Dozens to be deported after using fake papers to get taxi licences
A major multi-agency operation being spearheaded by the Garda National Immigration Bureau (GNIB) has smashed an elaborate scam in which at least 180 non-EU nationals obtained taxi licences using fraudulent applications.
Investigations into 134 foreign taxi drivers has so far resulted in a group of 55 of them having their residency status revoked, with 25 of the same group now subject to deportation.
Another four have been arrested for the purposes of deportation and a further two have already been removed from the State.
But senior sources have confirmed that they have now identified up to 180 “cases of concern” where individuals who either have already obtained taxi licences or are in the process of applying for one, are under active investigation and that figure may rise even further.
The disturbing revelation follows a day of action on Tuesday during which GNIB mounted a series of raids at addresses in Dublin’s north inner-city, Lucan and Palmerstown as part of Operation Vantage, a four year-long enquiry into widespread immigration fraud which is generating millions for organised crime gangs.
On Tuesday 15 individuals were identified for further investigation after evidence was uncovered that they had been involved in so-called sham marriages.
Another seven people were found to be living here without any immigration permission with one of them arrested for immigration offences.
It is understood that officers seized a large amount of evidence which is currently being analysed and sources say that while a total of 180 people are currently under scrutiny the number of illegal non-EU nationals who obtained taxi licences over recent years could be much higher.
The ongoing Operation Vantage was initially launched in 2015 by GNIB boss Chief Supt. Dave Dowling to target sham registry office marriages between non-EU asylum seekers and non-Irish EU females who were paid to take part in the nuptials.
Officers noted a surge in the number of applications for asylum which were followed up with notifications of intention to marry a non-Irish EU national.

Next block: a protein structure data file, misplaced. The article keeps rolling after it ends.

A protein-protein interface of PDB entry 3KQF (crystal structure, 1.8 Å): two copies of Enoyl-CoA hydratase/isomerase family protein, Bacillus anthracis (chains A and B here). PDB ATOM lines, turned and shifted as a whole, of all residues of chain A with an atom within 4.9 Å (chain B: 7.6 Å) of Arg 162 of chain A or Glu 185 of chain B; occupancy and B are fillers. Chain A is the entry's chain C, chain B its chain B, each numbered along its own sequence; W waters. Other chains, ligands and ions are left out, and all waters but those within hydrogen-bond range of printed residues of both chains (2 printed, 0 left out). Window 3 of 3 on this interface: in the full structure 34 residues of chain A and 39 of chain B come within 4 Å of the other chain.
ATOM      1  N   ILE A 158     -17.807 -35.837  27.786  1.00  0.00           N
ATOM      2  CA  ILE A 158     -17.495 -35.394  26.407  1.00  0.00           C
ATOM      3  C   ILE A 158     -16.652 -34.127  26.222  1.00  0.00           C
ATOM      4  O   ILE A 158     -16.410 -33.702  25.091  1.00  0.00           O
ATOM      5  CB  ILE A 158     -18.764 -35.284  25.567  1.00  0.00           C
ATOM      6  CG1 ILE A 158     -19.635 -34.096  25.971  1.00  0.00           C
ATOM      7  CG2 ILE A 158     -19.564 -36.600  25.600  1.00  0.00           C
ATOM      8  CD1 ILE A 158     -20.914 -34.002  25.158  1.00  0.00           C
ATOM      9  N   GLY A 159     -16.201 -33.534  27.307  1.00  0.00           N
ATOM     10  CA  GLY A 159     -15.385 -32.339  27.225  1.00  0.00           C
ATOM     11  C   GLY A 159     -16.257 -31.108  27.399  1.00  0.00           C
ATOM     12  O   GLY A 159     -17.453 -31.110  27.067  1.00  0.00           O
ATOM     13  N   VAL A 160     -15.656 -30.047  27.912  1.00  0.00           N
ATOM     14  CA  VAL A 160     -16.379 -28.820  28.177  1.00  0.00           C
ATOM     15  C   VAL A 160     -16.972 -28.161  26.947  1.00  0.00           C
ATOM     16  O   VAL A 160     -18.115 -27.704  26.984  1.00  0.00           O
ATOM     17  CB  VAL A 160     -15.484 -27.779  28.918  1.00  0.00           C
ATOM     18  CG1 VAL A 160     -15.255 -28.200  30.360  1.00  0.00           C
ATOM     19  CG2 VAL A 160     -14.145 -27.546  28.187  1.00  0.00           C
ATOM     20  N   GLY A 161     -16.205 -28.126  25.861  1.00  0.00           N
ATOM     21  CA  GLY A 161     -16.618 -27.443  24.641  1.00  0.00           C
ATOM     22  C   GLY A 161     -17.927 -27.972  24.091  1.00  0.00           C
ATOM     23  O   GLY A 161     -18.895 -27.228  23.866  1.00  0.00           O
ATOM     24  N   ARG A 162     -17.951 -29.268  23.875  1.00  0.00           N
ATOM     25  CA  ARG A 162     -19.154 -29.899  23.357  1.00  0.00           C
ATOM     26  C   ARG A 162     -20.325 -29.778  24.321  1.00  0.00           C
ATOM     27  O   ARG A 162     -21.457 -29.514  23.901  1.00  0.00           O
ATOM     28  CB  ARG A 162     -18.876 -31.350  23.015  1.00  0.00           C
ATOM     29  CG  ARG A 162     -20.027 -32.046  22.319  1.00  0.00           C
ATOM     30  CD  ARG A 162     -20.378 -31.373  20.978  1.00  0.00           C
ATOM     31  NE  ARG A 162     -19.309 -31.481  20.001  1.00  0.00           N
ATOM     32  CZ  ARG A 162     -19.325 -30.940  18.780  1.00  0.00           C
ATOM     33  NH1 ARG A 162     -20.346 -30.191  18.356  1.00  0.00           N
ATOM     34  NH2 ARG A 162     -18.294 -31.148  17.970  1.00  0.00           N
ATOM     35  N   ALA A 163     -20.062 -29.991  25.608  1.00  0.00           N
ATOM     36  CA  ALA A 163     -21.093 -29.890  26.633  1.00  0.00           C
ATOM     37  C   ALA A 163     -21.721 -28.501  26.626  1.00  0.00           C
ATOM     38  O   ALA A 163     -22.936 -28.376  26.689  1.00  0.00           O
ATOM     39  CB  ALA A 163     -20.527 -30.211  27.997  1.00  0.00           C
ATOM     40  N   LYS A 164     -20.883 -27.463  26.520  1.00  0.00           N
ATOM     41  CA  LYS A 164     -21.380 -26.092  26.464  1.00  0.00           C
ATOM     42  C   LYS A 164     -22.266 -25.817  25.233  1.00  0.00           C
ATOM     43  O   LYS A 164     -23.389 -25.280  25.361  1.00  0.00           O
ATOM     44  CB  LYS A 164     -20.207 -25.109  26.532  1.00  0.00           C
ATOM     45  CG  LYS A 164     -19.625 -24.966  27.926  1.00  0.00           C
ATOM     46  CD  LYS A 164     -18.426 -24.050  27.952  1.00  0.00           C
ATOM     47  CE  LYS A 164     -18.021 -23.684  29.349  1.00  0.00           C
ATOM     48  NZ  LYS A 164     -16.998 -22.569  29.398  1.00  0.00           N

In particular there had been a spike in the number of applications from Pakistani, Indian and Bangladeshi males with 760 giving notification to marry in the nine months from January 2015 alone.
Under EU law once married the spouse is entitled to claim EU treaty rights which enables them to travel, live and work anywhere within the 27 states.
The men then typically divorce their fake partners with many applying to secure family reunification rights for relatives living outside the EU which is conservatively estimated to have cost the State an average of €20 million per year.
Gardai have established that the majority of the non-Irish EU 'brides' - described as being socially and economically vulnerable females - were trafficked by criminals from ten Eastern EU States for the sham Irish nuptials.
Many of the men involved in the fake marriages later used fraudulent documentation to obtain PSV licences.
As a result of the investigation two Algerian ISIS supporters and a number of sex offenders were deported.
A Bangladeshi national whose bogus marriage to an Eastern European woman allowed him to join the gardai was also identified while in training in Templemore.
He and another friend, who had also married, were subsequently deported.